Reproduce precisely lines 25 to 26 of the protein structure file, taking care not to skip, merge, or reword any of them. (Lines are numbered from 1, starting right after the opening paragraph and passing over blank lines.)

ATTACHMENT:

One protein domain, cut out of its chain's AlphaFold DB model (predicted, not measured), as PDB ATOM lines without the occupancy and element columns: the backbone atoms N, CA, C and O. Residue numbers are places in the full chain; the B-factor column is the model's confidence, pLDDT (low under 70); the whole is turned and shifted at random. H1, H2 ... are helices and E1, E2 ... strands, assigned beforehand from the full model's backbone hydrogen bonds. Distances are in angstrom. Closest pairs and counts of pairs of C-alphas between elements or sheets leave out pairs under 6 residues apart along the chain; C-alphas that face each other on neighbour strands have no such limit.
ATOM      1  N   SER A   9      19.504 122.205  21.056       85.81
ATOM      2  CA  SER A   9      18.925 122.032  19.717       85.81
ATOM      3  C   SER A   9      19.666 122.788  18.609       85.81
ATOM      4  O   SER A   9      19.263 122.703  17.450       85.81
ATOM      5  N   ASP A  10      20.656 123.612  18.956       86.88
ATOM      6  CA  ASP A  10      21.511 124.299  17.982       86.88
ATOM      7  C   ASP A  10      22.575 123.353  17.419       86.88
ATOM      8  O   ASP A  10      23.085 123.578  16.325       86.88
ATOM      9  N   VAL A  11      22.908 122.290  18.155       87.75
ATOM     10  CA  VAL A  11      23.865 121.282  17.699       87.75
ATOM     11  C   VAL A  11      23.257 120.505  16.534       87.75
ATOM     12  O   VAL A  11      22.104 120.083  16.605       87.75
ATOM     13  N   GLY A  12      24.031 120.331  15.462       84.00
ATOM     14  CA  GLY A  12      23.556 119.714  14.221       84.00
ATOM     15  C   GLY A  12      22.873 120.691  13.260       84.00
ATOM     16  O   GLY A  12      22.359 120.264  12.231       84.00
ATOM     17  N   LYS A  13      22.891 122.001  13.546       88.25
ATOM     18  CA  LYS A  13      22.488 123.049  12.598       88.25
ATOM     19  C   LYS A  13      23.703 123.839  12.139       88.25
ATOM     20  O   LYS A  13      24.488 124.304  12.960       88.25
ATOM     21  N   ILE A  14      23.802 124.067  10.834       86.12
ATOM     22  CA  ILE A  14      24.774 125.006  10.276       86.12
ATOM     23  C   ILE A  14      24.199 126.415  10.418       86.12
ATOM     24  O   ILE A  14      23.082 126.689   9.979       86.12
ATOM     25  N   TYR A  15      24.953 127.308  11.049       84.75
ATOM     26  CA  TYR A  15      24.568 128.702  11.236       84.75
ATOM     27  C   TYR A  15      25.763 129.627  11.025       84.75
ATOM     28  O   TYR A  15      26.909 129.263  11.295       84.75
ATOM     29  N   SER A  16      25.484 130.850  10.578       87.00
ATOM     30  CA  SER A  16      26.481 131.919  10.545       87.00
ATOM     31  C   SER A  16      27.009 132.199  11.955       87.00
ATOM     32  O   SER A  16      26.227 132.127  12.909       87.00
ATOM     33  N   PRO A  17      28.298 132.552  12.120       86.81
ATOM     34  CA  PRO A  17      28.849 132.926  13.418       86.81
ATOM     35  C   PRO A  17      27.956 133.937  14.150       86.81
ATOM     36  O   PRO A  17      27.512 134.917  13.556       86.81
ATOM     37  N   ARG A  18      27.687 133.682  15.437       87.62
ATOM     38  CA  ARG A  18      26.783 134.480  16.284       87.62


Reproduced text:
ATOM     25  N   TYR A  15      24.953 127.308  11.049       84.75
ATOM     26  CA  TYR A  15      24.568 128.702  11.236       84.75